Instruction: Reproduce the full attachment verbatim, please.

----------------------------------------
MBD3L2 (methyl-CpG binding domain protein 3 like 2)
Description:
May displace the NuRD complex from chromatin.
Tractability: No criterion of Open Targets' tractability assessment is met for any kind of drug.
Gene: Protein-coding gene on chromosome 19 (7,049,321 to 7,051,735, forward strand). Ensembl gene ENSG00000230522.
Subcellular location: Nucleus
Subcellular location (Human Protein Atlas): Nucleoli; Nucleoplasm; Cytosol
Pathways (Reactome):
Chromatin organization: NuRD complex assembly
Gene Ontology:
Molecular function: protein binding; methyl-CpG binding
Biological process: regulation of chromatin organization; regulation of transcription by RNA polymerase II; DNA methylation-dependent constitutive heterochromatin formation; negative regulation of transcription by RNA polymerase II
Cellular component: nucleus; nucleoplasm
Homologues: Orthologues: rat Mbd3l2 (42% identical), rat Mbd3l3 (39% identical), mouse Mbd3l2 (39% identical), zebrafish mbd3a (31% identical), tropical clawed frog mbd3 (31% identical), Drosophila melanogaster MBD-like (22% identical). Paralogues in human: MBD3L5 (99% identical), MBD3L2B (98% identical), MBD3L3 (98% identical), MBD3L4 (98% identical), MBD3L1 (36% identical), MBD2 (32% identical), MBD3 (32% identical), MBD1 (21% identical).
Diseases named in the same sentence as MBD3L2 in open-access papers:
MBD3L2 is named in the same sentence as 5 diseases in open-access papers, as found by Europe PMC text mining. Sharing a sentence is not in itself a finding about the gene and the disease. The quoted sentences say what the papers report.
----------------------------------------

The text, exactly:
MBD3L2 (methyl-CpG binding domain protein 3 like 2)
Description:
May displace the NuRD complex from chromatin.
Tractability: No criterion of Open Targets' tractability assessment is met for any kind of drug.
Gene: Protein-coding gene on chromosome 19 (7,049,321 to 7,051,735, forward strand). Ensembl gene ENSG00000230522.
Subcellular location: Nucleus
Subcellular location (Human Protein Atlas): Nucleoli; Nucleoplasm; Cytosol
Pathways (Reactome):
Chromatin organization: NuRD complex assembly
Gene Ontology:
Molecular function: protein binding; methyl-CpG binding
Biological process: regulation of chromatin organization; regulation of transcription by RNA polymerase II; DNA methylation-dependent constitutive heterochromatin formation; negative regulation of transcription by RNA polymerase II
Cellular component: nucleus; nucleoplasm
Homologues: Orthologues: rat Mbd3l2 (42% identical), rat Mbd3l3 (39% identical), mouse Mbd3l2 (39% identical), zebrafish mbd3a (31% identical), tropical clawed frog mbd3 (31% identical), Drosophila melanogaster MBD-like (22% identical). Paralogues in human: MBD3L5 (99% identical), MBD3L2B (98% identical), MBD3L3 (98% identical), MBD3L4 (98% identical), MBD3L1 (36% identical), MBD2 (32% identical), MBD3 (32% identical), MBD1 (21% identical).
Diseases named in the same sentence as MBD3L2 in open-access papers:
MBD3L2 is named in the same sentence as 5 diseases in open-access papers, as found by Europe PMC text mining. Sharing a sentence is not in itself a finding about the gene and the disease. The quoted sentences say what the papers report.